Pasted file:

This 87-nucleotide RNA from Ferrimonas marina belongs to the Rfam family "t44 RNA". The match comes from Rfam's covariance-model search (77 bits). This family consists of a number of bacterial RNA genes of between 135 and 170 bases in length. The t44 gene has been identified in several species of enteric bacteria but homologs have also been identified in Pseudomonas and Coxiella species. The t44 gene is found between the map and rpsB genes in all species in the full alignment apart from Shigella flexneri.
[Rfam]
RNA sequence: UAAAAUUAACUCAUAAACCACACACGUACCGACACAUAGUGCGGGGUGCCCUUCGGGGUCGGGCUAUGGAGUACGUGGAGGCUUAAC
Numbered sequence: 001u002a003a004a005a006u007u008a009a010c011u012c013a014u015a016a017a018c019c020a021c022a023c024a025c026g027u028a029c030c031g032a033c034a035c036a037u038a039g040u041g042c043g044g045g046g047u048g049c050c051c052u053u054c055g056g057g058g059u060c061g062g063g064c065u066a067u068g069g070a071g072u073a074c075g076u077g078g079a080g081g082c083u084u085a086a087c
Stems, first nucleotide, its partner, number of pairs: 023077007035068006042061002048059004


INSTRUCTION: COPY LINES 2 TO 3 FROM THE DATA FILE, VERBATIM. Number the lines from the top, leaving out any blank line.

[Rfam]
RNA sequence: UAAAAUUAACUCAUAAACCACACACGUACCGACACAUAGUGCGGGGUGCCCUUCGGGGUCGGGCUAUGGAGUACGUGGAGGCUUAAC